Elbow Pain

Arthritis in the Elbow

Most elbow pain results from overuse injuries. Elbow pain is sometimes due to arthritis, but in general, your elbow joint is much less prone to wear-and-tear damage than other joints.


Biceps Tendon Rupture

Your biceps tendons attach the biceps muscle to bones in the shoulder and in the elbow. If you tear the biceps tendon at the elbow, the biceps tendon at the elbow will not grow back to the bone and heal.


Cubital Tunnel Syndrome

Cubital tunnel syndrome is a condition brought on by increased pressure on the ulnar nerve at the elbow. Pressure on the ulnar nerve at the elbow can develop in several ways and symptoms usually include pain, numbness, and/or tingling.


Distal Biceps Tendon Rupture

Distal ruptures are extremely rare. The proximal rupture is at the attachment of the biceps at the top of your shoulder.


Elbow Fracture

The bones of the elbow can break (fracture) into the elbow joint or adjacent to the elbow joint. Fractures generally require immobilization and casts and can require orthopedic pinning or open joint surgery.


Elbow Tendonitis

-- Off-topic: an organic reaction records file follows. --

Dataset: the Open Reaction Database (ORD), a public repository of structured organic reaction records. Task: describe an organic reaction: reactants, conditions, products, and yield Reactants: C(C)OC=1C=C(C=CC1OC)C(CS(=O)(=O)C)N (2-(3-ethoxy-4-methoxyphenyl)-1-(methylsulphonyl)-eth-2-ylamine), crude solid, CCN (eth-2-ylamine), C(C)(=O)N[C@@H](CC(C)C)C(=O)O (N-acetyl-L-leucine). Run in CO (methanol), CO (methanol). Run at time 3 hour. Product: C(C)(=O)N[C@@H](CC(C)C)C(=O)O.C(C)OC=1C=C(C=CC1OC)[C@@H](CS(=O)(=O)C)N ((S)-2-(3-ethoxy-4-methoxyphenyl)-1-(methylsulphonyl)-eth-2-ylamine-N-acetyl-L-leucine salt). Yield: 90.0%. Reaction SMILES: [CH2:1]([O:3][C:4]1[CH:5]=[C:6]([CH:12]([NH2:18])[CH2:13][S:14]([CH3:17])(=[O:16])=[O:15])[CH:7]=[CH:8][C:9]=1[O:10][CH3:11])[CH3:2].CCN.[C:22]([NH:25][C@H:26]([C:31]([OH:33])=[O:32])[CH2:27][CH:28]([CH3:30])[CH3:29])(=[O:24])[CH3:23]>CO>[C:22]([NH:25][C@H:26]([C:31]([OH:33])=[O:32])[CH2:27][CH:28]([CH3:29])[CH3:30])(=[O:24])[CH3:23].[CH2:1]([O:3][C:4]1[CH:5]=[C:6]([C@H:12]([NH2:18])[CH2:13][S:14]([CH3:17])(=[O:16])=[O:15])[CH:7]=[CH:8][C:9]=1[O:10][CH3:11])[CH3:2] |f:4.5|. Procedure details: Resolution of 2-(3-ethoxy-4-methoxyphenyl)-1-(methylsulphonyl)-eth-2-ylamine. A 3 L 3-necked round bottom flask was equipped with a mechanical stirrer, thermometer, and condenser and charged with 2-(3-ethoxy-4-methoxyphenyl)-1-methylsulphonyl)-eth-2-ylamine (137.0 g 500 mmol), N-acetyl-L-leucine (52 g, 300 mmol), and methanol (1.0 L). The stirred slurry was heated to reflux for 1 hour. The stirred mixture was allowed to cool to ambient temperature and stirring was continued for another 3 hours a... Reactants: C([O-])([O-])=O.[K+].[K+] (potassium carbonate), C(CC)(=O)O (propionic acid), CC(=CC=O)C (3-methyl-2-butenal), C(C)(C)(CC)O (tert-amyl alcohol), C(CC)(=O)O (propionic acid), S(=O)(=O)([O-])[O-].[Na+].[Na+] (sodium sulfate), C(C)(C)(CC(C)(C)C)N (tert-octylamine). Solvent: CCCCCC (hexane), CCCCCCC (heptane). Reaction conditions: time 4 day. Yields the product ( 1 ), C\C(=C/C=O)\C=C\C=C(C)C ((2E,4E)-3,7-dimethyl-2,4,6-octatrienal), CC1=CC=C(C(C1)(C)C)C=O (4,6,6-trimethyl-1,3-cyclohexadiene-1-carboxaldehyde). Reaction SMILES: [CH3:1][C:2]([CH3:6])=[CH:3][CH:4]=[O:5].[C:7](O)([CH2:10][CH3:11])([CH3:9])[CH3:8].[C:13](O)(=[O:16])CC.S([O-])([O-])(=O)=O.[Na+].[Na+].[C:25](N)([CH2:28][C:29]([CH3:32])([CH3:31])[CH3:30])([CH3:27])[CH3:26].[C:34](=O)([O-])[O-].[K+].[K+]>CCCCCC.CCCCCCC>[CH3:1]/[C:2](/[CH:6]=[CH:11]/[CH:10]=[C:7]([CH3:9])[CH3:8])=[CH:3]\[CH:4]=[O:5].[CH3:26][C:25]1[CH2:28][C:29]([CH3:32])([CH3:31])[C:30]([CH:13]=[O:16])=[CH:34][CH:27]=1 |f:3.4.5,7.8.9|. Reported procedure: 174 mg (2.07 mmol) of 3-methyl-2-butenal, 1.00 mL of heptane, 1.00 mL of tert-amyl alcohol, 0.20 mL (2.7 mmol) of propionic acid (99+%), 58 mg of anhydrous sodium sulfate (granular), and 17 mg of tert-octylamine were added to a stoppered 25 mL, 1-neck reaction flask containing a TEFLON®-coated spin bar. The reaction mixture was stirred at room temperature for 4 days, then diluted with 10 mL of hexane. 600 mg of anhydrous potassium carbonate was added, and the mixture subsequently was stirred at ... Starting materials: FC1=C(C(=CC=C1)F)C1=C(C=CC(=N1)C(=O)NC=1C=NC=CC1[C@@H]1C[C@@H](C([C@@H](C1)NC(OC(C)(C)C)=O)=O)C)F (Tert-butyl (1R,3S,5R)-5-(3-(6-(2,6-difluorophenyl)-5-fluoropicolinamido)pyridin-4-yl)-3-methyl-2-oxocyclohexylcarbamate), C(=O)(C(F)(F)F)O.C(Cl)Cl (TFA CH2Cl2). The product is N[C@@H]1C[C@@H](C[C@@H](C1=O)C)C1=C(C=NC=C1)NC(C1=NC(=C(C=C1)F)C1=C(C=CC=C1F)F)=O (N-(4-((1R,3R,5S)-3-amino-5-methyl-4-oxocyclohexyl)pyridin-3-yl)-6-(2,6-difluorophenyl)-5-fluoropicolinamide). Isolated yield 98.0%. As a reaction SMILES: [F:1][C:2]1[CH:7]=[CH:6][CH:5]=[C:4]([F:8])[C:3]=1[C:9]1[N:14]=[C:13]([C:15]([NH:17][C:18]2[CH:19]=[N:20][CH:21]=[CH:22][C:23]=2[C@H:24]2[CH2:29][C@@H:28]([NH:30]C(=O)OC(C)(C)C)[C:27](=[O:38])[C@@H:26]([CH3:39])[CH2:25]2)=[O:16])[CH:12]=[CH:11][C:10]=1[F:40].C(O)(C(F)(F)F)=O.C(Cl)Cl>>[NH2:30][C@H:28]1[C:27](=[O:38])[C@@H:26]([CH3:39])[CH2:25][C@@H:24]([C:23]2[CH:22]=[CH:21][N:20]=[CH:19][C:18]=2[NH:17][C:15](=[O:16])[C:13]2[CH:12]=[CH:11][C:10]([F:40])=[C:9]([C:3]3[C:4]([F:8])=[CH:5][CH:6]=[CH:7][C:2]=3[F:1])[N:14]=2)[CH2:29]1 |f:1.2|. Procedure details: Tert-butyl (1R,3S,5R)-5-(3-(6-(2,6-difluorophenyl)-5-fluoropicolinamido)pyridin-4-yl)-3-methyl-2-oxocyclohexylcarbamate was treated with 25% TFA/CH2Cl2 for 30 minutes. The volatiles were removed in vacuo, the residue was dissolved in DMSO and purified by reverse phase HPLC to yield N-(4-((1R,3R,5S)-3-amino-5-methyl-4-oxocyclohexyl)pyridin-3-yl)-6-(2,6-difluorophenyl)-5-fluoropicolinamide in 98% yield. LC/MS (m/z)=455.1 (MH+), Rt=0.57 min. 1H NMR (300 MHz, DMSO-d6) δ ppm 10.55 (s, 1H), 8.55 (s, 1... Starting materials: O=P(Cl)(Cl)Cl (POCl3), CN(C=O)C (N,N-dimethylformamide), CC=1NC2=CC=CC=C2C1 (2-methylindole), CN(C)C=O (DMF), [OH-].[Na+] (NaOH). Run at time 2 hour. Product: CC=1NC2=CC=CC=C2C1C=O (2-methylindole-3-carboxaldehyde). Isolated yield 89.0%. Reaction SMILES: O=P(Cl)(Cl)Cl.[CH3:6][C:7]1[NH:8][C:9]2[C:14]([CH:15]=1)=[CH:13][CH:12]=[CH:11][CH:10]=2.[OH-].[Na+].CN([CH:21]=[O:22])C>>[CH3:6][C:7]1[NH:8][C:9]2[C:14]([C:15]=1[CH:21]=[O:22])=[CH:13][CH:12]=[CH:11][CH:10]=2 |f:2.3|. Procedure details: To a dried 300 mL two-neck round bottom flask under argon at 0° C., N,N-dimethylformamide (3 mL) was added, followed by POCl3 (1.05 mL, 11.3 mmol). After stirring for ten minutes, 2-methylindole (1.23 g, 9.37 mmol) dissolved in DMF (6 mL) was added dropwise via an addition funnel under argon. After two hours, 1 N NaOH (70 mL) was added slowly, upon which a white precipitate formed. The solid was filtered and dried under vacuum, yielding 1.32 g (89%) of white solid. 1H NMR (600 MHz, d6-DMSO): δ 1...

Elbow Tendonitis is an inflammation or irritation of a tendon, a thick cord that attaches bone to muscle. It is most often caused by repetitive, minor impact on the affected area, or from a sudden, more serious injury.


Golfer’s Elbow

Golfer’s elbow is pain and inflammation on the inner side of your elbow, where the tendons of your forearm muscles attach to the bony bump on the inside of your elbow. The pain may spread into your forearm and wrist.


Little League Elbow

Little league elbow syndrome (pitcher’s elbow) is an injury mainly affecting children and rapidly growing adolescents involved in throwing sports, such as baseball.


Tennis Elbow

Tennis elbow (lateral epicondylitis) is caused by either abrupt or subtle injury of the muscle and tendon area around the outside of the elbow. “Tennis elbow” is a common term for a condition caused by overuse of arm and forearm muscles that results in elbow pain.